The second phase is a specially designed ‘wilderness journey’ - a programme of personal development and learning in the outdoors with frequent one-to-one and group support sessions away from the challenges of everyday life. Over an intensive five day course, participants are given additional support to develop the transferable skills they need to rebuild their lives and move towards independence and employment. So far, 37 participants have taken part in the wilderness journeys, and anecdotal evidence has been that each group is very different from the next; the demographic is again very different from the other programmes, consisting of an older age group, and at present, very few females. These are capable people who have perhaps done demanding jobs. Their skills are already there; they just need help with redeploying them.
Participants in the third and final phase benefit from ongoing support focused on priorities for development including funded internships, employment support and volunteer peer mentoring, particularly to support others to move forward positively with their lives.
The impact of the project is being independently evaluated, with researchers assessing its impact on participants’ lives and whether its methodology can be extended.
Ray Lock, Chief Executive of Forces in Mind Trust, said:
“It was fantastic to join eight service men [and women] under canvas at the end of their wilderness journey.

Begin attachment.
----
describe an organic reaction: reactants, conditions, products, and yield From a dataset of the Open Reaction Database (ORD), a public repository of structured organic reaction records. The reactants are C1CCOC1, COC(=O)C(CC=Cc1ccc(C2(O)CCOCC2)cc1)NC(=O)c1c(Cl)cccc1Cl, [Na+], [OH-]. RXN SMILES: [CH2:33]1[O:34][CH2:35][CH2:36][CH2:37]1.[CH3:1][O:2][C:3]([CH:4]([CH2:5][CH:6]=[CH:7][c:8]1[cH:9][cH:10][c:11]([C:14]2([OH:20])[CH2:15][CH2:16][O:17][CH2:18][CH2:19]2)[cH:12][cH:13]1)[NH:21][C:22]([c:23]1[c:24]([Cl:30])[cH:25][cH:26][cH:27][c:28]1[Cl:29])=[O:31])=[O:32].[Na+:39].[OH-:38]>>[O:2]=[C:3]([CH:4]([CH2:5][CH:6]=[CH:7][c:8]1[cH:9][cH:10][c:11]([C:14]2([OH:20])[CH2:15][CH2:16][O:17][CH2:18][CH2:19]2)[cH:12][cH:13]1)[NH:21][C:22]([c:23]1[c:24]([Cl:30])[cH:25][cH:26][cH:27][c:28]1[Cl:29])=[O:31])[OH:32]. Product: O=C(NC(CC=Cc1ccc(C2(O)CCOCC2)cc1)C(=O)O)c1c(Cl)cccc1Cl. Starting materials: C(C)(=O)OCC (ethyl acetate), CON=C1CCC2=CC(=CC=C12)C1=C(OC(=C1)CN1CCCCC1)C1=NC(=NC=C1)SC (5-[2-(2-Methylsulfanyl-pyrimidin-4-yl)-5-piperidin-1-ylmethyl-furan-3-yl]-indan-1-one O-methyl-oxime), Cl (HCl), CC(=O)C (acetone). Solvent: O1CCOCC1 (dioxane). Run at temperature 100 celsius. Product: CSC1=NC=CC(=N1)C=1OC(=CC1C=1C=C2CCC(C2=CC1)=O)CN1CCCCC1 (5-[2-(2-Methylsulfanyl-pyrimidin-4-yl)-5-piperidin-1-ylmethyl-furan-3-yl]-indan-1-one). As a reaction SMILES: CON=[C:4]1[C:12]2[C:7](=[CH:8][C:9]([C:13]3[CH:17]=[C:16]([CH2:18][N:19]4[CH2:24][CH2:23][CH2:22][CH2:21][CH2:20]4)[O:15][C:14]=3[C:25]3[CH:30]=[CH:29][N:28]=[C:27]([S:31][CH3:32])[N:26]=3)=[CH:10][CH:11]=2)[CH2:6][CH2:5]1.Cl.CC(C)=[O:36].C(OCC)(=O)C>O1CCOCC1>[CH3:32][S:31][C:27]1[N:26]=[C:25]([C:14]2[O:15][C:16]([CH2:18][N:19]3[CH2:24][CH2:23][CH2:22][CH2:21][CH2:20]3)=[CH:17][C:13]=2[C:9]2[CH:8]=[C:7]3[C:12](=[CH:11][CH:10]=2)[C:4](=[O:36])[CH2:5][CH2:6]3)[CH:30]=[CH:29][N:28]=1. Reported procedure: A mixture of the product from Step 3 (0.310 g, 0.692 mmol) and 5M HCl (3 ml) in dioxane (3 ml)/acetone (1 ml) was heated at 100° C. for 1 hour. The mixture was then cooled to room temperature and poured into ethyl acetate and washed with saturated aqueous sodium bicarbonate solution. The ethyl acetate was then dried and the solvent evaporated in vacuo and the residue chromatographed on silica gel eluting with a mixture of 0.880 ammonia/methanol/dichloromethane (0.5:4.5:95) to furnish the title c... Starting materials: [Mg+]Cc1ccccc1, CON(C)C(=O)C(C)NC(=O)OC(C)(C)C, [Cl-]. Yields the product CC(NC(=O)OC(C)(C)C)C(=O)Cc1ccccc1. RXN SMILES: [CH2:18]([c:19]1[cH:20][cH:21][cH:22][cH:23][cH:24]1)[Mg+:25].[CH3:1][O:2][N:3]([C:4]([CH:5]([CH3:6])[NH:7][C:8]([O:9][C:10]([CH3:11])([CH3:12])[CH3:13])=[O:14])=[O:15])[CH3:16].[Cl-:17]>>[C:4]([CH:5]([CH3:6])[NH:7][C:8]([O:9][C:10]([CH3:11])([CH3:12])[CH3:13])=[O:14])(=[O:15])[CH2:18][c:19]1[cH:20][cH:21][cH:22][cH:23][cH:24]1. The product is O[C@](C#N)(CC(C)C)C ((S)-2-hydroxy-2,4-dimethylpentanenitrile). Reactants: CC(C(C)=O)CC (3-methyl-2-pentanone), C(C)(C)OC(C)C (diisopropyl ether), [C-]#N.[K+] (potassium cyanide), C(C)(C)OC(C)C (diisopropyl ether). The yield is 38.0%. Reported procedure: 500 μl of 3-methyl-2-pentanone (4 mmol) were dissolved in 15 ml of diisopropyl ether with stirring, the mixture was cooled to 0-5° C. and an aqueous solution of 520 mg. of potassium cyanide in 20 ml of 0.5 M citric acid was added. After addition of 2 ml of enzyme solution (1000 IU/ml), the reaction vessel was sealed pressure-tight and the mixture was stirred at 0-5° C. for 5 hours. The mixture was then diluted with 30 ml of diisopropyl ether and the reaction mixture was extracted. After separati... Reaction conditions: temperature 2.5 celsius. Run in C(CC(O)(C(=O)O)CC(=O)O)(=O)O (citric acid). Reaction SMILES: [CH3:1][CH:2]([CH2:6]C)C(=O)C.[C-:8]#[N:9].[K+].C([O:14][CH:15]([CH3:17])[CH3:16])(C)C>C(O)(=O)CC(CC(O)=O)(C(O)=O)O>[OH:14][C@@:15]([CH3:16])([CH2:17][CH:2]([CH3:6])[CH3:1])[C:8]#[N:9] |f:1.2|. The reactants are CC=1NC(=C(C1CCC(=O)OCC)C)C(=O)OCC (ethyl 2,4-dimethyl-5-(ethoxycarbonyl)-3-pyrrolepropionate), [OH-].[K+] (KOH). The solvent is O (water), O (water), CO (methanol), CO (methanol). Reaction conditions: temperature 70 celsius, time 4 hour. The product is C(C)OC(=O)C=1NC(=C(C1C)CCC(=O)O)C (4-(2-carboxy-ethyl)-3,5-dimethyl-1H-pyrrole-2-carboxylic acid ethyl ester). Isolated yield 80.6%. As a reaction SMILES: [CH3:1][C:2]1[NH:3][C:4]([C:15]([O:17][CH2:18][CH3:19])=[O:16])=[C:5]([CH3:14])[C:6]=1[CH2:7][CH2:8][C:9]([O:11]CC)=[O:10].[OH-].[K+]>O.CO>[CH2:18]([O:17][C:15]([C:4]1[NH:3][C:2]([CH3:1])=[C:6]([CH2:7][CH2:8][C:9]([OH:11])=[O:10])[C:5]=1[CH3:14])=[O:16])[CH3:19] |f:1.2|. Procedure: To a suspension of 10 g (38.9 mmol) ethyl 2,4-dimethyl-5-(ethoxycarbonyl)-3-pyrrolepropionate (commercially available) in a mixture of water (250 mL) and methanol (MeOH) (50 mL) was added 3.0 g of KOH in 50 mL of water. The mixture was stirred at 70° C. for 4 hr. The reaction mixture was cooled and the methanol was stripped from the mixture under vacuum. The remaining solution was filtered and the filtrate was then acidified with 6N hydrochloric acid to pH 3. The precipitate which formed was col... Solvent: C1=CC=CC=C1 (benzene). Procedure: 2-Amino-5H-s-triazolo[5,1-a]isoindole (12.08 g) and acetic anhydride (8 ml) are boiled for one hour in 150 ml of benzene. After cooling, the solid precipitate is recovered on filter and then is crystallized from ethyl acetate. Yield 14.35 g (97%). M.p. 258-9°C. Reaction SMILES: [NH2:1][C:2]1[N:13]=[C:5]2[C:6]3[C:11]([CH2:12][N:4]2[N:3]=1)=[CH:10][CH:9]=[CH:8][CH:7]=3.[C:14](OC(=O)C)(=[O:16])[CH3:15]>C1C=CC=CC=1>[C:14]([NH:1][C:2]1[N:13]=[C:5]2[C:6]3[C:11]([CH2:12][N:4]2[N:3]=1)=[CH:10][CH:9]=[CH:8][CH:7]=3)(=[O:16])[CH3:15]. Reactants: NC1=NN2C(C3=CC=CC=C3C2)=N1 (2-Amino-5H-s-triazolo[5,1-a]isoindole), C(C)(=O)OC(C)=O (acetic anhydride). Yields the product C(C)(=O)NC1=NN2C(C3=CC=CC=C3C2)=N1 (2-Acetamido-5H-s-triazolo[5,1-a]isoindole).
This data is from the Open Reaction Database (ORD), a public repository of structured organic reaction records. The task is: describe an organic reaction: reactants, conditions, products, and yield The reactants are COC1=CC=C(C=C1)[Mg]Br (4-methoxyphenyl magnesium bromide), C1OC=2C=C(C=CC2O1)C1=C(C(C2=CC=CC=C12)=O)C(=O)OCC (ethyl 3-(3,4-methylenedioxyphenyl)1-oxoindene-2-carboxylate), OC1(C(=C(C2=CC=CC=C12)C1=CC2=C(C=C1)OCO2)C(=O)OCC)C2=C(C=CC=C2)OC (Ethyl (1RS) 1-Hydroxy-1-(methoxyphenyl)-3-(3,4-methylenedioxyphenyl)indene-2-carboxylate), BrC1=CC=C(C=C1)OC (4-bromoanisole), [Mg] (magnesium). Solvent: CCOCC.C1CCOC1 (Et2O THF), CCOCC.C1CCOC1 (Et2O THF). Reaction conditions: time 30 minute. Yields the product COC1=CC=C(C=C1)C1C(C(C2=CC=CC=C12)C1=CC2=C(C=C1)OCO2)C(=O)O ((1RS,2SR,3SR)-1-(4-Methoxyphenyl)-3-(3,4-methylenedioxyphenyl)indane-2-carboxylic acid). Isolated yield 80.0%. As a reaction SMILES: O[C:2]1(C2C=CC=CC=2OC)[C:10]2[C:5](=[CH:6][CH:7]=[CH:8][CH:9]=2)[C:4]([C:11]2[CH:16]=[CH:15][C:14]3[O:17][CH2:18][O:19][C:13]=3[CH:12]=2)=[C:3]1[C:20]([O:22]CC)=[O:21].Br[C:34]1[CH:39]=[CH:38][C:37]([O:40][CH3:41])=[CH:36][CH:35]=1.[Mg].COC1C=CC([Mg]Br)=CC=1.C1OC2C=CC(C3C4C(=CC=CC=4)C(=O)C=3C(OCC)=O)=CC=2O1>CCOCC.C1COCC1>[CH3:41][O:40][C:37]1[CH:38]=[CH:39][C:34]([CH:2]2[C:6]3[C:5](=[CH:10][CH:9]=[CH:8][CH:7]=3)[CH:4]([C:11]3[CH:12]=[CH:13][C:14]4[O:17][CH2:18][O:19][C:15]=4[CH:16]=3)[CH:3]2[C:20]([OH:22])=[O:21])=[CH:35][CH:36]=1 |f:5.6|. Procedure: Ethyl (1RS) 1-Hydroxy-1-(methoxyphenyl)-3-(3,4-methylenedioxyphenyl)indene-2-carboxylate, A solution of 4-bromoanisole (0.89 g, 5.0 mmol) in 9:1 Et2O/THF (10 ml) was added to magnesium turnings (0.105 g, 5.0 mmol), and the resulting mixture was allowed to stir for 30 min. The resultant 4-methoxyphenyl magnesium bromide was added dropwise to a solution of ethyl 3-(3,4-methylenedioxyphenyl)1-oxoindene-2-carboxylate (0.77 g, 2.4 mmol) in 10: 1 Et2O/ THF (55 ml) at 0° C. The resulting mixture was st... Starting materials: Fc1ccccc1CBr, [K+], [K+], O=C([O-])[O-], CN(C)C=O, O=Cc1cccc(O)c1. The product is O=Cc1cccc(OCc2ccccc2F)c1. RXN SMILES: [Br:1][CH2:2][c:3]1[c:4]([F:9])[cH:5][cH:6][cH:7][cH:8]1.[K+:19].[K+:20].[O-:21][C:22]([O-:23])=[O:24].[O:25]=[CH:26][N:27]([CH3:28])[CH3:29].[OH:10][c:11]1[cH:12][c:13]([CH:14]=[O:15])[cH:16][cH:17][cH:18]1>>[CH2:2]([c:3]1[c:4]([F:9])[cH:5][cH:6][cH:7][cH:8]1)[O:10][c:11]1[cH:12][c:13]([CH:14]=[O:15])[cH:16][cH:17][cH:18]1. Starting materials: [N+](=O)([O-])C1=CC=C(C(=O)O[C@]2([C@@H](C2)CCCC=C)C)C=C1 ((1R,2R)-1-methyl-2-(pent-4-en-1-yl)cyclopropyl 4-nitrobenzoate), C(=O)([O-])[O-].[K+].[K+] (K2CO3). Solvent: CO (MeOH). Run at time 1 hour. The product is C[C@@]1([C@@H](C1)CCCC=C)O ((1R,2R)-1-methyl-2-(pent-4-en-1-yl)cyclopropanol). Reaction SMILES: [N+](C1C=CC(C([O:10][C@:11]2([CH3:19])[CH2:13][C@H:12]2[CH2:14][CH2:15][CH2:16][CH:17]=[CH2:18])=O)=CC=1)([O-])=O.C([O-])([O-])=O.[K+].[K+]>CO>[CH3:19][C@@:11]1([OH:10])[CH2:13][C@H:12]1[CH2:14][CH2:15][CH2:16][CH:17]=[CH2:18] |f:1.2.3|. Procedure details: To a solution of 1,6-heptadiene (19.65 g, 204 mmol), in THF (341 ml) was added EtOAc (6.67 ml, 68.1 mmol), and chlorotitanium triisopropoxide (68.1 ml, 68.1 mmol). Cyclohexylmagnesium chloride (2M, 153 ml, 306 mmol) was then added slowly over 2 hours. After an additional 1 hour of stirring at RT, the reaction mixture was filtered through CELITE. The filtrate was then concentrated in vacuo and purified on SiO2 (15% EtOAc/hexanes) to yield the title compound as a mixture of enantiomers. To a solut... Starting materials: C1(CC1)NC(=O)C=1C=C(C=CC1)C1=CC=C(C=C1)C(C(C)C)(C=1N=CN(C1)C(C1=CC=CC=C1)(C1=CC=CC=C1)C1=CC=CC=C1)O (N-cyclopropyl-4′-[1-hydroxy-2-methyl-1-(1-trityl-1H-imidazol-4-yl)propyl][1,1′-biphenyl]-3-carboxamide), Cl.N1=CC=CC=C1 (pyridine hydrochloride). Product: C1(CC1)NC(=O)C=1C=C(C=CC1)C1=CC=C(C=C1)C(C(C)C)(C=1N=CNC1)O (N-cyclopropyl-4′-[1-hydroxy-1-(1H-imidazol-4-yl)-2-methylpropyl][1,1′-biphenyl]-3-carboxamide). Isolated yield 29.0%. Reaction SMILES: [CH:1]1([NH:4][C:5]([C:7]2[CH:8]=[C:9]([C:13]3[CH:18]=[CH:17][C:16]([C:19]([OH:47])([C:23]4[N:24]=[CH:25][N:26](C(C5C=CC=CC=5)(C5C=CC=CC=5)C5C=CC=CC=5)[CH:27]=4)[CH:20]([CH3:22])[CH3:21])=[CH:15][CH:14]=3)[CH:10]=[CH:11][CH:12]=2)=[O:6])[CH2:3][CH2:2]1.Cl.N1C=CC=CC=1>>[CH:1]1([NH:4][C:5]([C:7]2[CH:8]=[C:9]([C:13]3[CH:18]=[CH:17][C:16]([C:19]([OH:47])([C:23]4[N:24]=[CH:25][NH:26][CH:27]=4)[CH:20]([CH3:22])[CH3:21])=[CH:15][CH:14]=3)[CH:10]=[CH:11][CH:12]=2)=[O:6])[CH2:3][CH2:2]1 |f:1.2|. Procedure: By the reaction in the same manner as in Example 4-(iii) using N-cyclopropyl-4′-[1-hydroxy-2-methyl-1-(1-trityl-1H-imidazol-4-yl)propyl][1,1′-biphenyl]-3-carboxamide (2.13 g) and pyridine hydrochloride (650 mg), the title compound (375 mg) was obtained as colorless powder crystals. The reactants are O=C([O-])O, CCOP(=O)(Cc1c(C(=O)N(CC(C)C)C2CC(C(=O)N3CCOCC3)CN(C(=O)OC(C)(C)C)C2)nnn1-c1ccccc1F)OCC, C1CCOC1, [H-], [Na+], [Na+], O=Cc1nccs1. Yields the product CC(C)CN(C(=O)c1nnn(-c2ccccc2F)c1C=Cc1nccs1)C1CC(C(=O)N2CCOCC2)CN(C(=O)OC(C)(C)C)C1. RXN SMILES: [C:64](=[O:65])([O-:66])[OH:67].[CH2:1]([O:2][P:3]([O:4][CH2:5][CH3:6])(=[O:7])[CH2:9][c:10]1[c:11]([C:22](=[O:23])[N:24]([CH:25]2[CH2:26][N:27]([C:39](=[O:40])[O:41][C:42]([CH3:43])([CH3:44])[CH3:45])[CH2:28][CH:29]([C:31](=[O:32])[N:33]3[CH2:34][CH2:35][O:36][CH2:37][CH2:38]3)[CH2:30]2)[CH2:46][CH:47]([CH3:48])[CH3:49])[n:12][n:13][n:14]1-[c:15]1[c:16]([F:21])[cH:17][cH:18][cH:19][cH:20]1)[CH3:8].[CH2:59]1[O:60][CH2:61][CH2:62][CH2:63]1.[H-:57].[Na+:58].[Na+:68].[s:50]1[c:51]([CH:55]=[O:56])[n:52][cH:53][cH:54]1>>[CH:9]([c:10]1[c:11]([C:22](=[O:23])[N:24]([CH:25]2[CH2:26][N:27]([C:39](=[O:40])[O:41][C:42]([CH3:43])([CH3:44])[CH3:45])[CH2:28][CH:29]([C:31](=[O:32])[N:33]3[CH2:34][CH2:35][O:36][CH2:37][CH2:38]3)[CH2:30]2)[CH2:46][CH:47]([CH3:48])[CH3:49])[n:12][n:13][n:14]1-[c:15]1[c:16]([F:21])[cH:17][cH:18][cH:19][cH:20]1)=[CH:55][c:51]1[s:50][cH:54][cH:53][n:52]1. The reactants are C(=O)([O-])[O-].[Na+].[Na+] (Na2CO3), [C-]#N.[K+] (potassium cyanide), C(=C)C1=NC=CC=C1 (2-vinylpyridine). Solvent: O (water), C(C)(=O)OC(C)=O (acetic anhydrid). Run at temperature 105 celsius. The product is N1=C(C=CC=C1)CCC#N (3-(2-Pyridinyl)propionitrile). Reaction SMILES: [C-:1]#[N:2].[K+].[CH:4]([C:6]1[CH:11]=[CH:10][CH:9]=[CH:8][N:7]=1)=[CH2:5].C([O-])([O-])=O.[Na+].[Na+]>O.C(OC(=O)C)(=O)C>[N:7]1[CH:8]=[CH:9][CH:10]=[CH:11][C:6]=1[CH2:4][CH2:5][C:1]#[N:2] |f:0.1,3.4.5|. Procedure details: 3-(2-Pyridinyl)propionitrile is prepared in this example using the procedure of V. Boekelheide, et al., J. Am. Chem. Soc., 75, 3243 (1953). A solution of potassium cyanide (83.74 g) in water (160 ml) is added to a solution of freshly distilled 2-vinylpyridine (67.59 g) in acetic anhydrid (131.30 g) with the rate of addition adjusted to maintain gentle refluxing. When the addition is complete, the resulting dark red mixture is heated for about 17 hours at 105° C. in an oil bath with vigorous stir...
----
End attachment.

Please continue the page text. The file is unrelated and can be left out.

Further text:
Learning about their personal circumstances and how the programme has supported them so far is truly inspiring. The ex-Service community has a diverse range of needs and it is vitally important they have access to the right kind of support which needs to be tailored to smooth what can sometimes be a challenging transition into civilian life.
The first year of the Positive Futures programme has just completed, and I look forward to the independent evaluation of the programme to better understand any men and women who have served in the Armed Forces, and struggle with the return to civilian life, can get the support they need.”
Amelia Morgan, Chief Executive of Venture Trust, said: “We were delighted that Ray joined the group on the latest Positive Futures journey. This really sent a positive message of support to our participants. For all of those leaving the military, it marks a complete change. Most of those thrive, going on to have successful careers and balanced lives. But for a small minority the transition to civilian life can be overwhelming and confusing which can lead to a multitude of negative circumstances. The Positive Futures programme offers veterans the support and space to begin to see themselves differently – that they can have a different life. Many will go on to further education, training, volunteering or employment, and this is a key catalyst for positive life changes. FiMT funding of the Positive Futures programme is pivotal to supporting veterans with a commitment to maximising the positive impact for individuals, their families and wider communities across Scotland.”